Next up:I'm now off to Paris.

London, October 8.

After a 26 hr flight, and 43 hrs without sleep, I was ready to take directions from anything. Dogs, bins, pencils, anything. I flew Lauda Air. They were very polite and the flight was very comfortable, so I do recommend this Austrian Airline. Their food was nice, but the individual visual system in ever seat stole the show.
I have heard a lot of bad things about London such as the weather is always bad, the people are rude, the underground smells, and your snot turns black (sorry for that last one, and yes everything is true).But that does not deter London from being a very charming place.

Attractions: The usual places like the Big Ben, Westminster, London Bridge and Tower Bridge are all very good, despite their over commercialisation. But just walking along the streets is the biggest highlight. The West End was fantastic as everything was new to me. I bought a 3.50 pound travelcard (purchase from any train station) which covered all train and bus travel in Central London.

Nighttime: In Australia, we say that 'there is a pub on every corner' in London there are no corners because that corner space has been used for another pub.The English must be very thirsty people indeed. The second night I went to a local pub called 'The hand and the Scissors'. It was very small, but the locals there greeted an Australian with open arms. The third night I went into the realms of Earls Court which is supposed to be dominated by Australians. The whole street was alive,and while I drank the local beer, I heard French, German, and Swedish accents all around me.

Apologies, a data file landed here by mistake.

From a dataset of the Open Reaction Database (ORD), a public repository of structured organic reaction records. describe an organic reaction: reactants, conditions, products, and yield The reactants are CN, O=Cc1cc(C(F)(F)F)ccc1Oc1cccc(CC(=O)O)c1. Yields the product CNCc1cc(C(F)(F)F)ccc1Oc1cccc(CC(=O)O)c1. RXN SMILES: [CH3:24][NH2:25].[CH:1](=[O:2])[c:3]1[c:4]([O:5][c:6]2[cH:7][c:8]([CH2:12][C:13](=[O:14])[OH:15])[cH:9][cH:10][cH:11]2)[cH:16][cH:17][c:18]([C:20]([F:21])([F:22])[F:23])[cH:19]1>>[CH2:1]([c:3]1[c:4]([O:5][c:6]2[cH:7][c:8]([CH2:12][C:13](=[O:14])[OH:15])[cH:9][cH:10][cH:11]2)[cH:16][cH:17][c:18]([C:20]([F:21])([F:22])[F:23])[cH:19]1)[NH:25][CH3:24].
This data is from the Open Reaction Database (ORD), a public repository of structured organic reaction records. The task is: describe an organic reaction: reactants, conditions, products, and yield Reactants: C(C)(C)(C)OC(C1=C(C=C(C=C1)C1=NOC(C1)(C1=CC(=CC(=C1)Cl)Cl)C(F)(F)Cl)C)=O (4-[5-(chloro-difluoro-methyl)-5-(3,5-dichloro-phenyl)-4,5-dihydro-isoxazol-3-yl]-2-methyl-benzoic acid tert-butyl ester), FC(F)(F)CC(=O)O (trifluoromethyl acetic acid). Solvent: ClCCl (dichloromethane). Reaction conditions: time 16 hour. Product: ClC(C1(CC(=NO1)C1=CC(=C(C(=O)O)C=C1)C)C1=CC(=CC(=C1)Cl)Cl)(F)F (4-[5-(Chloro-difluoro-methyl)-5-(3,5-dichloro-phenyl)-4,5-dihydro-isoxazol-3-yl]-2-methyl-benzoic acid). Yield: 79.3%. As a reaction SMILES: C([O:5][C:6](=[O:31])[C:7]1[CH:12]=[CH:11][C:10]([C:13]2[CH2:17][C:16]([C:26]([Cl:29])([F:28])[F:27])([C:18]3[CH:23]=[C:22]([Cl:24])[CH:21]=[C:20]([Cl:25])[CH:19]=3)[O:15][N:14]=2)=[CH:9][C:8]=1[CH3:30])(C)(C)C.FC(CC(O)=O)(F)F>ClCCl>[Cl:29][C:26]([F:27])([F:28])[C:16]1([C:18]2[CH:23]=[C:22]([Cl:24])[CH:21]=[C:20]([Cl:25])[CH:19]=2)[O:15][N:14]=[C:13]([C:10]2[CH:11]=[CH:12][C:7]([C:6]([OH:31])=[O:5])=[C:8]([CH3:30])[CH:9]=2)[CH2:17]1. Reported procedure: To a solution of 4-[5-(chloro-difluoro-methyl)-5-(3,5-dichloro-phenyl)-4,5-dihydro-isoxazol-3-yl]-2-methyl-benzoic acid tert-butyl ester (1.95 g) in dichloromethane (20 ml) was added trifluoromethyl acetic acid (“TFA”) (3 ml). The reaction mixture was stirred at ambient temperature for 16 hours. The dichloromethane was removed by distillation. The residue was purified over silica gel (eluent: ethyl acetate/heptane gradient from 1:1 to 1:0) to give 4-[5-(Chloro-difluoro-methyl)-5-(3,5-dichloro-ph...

Budget: Good Luck! Luckily I had private accommodation with my Brother, but I heard that Earls Court was probably the cheapest at 11 pounds a night at places such as 'Ayres Rock Hostel' (just go there, as they are everywhere). Food should be bought at supermarkets or a chain of shops called 'Boots' which stored ready made sandwiches and rolls for around 2 pounds. Bakeries sell pies for around 90p so that is all right. Never eat where people are wearing suits as a cost of a sandwich could go up to 4 pounds.

Climate: It is cold (8 degrees) and wet, and when the sun does come out the English look started. But it is reasonable, and with my Polatec 200 top, it wasn't too bad. However I recommend a light rain coat where ever you go.

Next up: I am heading of to Edinburgh, Scotland today. To ease my sore head, and my empty wallet. Chris.